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An in vivo kinematic comparison of dynamic lumbar stabilization to lumbar discectomy and posterior lumbar fusion using radiostereometric analysis

Soo-An Park, MD, PhD,1 Amir H. Fayyazi, MD,2 Kenneth S. Yonemura, MD,3 Bruce E. Fredrickson, MD,4 Nathaniel R. Ordway, MS5

1Spine Center, Seoul St Mary's Hospital, The Catholic University of Korea, College of Medicine, Seoul, South Korea 2VSAS Orthopaedics, Institute for Advanced Healthcare, Allentown, PA 3Wasatch Neurological Surgery, Bountiful, UT 4Department of Orthopedics, Syracuse VA Medical Center, Syracuse, NY 5Department of Orthopedic Surgery, SUNY Upstate Medical University, Syracuse, NY

Abstract 

Background

Biomechanical studies have shown that dynamic stabilization restores the neutral zone and stabilizes the motion segment. Unfortunately, there are limitations to clinical measurement of lumbar motion segments when using routine radiographs. Radiostereometric analysis is a 3-dimensional technique and can measure the spinal motion segment more accurately than techniques using plain film radiographs. The purpose of this study was measure and compare the range of motion after dynamic stabilization, posterior lumbar fusion (PLF), and lumbar discectomy.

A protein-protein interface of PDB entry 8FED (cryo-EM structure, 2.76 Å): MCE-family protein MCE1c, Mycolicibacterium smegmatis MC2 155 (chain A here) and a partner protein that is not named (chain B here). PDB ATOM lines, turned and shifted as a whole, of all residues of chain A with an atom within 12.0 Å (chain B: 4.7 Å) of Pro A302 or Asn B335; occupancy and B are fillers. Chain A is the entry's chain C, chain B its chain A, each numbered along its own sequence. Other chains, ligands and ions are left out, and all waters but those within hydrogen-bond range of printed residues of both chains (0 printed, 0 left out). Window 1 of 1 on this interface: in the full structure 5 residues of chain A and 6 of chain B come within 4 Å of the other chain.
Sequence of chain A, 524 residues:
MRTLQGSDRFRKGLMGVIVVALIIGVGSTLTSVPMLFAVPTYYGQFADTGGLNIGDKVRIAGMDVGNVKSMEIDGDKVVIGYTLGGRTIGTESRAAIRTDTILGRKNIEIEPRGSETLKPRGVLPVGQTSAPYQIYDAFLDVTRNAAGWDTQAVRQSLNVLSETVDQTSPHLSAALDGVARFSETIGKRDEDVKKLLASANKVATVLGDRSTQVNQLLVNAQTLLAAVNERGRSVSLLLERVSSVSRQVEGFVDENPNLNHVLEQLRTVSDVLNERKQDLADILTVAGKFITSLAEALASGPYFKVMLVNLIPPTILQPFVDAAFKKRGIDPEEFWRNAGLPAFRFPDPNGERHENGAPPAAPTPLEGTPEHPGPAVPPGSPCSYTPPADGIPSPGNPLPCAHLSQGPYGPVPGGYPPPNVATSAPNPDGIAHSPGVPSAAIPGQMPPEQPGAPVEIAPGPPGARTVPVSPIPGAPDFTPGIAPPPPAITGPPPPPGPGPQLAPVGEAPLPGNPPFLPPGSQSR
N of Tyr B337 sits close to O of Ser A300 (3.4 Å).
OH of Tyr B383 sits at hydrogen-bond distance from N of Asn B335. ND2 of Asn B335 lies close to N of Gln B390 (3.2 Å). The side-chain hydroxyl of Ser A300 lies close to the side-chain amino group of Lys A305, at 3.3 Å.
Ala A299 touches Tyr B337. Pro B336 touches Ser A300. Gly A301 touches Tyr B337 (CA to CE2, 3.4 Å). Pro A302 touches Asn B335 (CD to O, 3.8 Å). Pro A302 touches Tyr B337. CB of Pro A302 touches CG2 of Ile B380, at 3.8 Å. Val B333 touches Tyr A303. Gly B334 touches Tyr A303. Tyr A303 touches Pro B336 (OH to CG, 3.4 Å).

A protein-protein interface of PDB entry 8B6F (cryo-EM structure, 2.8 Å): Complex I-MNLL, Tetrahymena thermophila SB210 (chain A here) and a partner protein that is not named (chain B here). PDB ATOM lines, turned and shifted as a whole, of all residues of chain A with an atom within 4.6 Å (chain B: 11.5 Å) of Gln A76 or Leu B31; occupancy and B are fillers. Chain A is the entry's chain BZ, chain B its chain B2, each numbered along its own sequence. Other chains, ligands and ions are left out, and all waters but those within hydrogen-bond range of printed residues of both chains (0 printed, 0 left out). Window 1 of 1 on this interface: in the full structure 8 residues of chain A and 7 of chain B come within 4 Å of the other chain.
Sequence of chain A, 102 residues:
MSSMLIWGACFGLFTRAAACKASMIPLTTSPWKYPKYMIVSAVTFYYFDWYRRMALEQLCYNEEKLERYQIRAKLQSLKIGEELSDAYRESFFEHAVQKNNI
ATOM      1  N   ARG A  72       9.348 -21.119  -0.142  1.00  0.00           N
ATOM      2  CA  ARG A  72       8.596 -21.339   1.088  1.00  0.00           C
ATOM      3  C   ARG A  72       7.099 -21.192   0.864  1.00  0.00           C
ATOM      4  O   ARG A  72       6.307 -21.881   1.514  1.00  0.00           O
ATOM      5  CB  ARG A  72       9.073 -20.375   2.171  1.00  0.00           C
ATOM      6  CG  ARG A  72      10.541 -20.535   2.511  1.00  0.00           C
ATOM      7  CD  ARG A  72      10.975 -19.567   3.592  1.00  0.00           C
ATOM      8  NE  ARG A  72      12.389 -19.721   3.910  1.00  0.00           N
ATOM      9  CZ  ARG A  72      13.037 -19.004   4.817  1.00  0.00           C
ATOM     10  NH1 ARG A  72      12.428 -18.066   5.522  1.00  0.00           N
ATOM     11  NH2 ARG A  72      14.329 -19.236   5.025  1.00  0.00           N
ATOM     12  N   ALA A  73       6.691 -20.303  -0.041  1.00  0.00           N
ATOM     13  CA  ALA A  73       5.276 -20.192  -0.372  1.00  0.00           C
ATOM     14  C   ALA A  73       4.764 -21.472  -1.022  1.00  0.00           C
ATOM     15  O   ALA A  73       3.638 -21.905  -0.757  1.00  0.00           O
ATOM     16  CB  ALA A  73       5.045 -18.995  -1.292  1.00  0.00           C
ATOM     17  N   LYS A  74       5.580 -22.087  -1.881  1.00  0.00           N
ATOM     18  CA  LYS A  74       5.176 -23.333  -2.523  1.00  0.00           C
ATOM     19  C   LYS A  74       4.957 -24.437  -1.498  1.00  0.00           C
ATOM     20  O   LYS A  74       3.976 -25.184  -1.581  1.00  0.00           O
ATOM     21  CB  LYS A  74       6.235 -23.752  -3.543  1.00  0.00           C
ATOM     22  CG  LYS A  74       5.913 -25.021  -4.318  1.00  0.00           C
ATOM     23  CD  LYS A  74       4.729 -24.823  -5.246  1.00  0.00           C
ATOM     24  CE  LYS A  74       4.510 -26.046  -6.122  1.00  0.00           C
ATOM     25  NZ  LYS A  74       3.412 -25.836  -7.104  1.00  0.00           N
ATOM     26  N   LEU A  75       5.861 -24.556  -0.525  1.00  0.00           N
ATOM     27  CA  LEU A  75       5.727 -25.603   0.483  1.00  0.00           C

Methods

Four patients who underwent lumbar decompression and dynamic stabilization (Dynesys; Zimmer Spine, Inc., Warsaw, Indiana) for treatment of lumbar spondylosis were compared with 4 patients with a similar diagnosis who were treated by PLF and pedicle screw fixation (PLF group) and 8 patients who had undergone lumbar microdiscectomy (discectomy group) for treatment of radiculopathy. During the surgical procedure, 3 to 5 tantalum beads were placed into each of the operative segments. The patients were followed up postoperatively at 1 month, 1 year, and 2 years. At each follow-up time point, segmental motions (flexion, extension, and total sagittal range of motion [SROM]) were measured by radiostereometric analysis.

Results

Flexion, extension, and SROM measured 1.0° ± 0.9°, 1.5° ± 1.3°, and 2.3° ± 1.2°, respectively, in the Dynesys group; 1.0° ± 0.6°, 1.1° ± 0.9°, and 1.5° ± 0.6°, respectively, in the PLF group; and 2.9° ± 2.4°, 2.3° ± 1.5°, and 4.7° ± 2.2°, respectively, in the discectomy group. No significant difference in motion was seen between the Dynesys and PLF groups or between the Dynesys and discectomy groups in extension. Significant differences in motions were seen between the PLF and discectomy groups and between the Dynesys and discectomy groups in flexion (P = .007) and SROM (P = .002). There was no significant change in the measured motions over time.

Conclusions

In this study a significantly lower amount of motion was seen after dynamic stabilization and PLF when compared with discectomy. A future study with a larger cohort is necessary to examine what effect, if any, these motions have on clinical outcomes.

keywords: 
Spine surgery, RSA, range of motion, kinematics
Volume 6
doi: 
10.1016/j.ijsp.2012.02.003